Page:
Data integrity has many dimensions. One is the ease with which HR readily uses and leverages “people data” in conjunction with data from other functional areas and their supporting systems. As conveyed in the assertion or prediction from my 2021 HCM Market Agenda, by 2023, one-third of HR and Office of Finance leaders will co-sponsor initiatives to better integrate their functions’ data and analytics in real time, resulting in improved organizational agility and labor cost management. It should also be noted that today’s enhanced ability to curate data and other non-structured information quickly from heterogeneous sources within and outside the organization can be a double-edged sword. More data means more processes and more education around how to best harness the power of that data and content. Even something as straightforward as training around data standards and definitions, or the rules underlying headcount reporting, should be viewed as a business imperative when mining the value of all the high-impact people data potentially available today.
A word of caution for all the HCM systems enthusiasts (users, advocates and sponsors) reading this: In some ways, the set of data-, systems- and process-related dependencies, some of which are highlighted above, while others might relate to skills needed or other aspects of organizational readiness, are not static, but a growing list. As highlighted in another of my 2021 HCM Market Agenda assertions, by 2024, over one-third of organizations will use HR-focused intelligent virtual assistants (IVAs) that serve as “digital hubs” to interconnect to other IVAs, applications and knowledge systems to support managers, not just employees. IVAs fueled by the ML phenomenon have only recently become prevalent as an extension of the HR team’s human contingent for many business entities. Given that HR departments typically only comprise roughly 1% of the total workforce, IVAs have been a real boon for HR departments and service desks trying to scale to meet all incoming questions. The caveat is a potentially countervailing phenomenon known as “HR bot proliferation” that arises when multiple systems are utilized with their own bot as one of the primary user interface channels. Organizations must include this potential dynamic when coming up with their list of dependencies that could potentially undermine ROI on an HCM systems deployment. I see the notion of a digital hub or “uber bot” as eventually being the best — or, perhaps, only — way to mitigate this situation.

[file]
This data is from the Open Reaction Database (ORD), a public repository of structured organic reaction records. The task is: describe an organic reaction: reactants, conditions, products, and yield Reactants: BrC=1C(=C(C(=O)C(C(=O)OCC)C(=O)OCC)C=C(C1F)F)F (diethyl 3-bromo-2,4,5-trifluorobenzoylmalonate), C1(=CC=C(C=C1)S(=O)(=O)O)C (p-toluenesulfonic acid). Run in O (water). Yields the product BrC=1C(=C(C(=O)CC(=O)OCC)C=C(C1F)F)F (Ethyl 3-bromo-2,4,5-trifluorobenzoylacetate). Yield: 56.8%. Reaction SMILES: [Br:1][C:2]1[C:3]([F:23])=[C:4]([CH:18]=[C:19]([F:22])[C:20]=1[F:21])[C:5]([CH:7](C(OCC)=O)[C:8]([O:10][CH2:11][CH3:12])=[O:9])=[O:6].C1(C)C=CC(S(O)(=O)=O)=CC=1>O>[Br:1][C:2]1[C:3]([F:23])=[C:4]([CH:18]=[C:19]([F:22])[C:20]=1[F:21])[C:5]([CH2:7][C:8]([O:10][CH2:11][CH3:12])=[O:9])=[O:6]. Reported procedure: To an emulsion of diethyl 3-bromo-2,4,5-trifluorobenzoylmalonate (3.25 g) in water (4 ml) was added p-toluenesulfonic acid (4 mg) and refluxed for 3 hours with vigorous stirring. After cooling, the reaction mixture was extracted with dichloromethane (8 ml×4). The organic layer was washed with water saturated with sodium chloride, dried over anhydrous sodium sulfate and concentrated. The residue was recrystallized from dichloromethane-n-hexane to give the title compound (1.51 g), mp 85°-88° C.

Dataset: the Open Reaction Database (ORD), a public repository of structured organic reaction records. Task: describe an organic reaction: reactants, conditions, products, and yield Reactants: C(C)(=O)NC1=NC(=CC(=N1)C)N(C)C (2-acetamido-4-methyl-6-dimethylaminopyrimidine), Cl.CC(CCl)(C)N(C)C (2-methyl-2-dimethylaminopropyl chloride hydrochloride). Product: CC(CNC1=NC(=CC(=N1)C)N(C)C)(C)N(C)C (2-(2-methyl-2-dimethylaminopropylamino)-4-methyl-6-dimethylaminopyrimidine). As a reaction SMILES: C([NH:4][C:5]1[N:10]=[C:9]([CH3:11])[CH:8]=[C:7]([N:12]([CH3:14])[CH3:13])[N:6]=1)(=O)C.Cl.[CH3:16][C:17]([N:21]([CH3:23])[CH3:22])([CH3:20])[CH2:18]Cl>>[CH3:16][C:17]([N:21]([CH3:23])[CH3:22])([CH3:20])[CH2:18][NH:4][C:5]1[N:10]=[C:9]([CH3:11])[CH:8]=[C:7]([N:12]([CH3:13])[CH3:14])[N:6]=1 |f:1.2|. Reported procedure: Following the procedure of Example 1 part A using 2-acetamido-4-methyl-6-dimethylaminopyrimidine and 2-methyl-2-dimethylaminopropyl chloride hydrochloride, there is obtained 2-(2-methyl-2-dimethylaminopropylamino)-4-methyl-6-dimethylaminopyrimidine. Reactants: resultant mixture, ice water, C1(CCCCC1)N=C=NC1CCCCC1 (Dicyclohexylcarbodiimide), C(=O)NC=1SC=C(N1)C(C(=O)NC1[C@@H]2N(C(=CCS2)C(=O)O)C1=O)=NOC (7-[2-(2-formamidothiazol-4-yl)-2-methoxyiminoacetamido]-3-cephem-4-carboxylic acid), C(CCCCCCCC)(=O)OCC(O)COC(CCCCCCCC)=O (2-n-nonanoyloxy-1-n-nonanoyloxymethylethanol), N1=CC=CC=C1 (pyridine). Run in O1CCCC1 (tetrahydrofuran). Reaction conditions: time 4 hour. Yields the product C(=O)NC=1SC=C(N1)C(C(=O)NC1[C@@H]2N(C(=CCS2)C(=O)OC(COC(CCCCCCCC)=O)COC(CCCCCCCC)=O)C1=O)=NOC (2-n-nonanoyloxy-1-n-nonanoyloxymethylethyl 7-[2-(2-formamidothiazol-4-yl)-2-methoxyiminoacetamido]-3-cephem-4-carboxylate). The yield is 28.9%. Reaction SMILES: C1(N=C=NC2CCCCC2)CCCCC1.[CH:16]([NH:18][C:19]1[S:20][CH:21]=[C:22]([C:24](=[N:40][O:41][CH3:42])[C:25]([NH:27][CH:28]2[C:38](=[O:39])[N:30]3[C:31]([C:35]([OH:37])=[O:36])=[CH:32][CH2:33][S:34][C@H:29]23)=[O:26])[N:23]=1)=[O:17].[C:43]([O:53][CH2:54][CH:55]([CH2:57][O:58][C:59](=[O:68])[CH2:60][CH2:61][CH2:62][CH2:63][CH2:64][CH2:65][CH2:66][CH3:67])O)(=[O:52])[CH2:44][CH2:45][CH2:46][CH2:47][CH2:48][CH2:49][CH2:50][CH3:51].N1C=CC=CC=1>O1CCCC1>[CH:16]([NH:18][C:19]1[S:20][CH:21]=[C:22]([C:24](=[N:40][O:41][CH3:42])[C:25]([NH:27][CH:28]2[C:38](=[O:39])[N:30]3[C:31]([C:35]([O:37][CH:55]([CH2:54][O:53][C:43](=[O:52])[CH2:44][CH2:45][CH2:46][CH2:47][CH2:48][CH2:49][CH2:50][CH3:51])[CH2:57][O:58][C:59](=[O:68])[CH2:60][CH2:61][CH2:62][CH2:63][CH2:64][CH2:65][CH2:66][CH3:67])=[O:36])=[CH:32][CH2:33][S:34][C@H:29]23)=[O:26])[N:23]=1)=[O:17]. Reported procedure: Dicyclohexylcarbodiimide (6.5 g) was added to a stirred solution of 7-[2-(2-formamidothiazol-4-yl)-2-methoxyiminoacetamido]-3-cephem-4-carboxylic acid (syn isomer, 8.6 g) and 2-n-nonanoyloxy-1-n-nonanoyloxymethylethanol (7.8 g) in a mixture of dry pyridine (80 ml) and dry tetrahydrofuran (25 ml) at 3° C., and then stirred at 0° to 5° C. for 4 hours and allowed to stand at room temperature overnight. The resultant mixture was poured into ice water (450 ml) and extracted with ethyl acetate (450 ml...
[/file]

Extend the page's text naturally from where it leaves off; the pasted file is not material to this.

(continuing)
HR teams or leaders that put forth a well-conceived business case aimed at securing sustained support and funding for their new system should be sure to pair particular business benefits with their corresponding operational (people, process, data and technology) dependencies, as well as a plan for proactively managing them. The one that often undermines HR/HCM enterprise software deployments is the need for a multi-pronged approach for ensuring data quality and reliability. This approach should start with forging a common understanding and mindset that everyone across the organization has some responsibility for achieving this critical goal.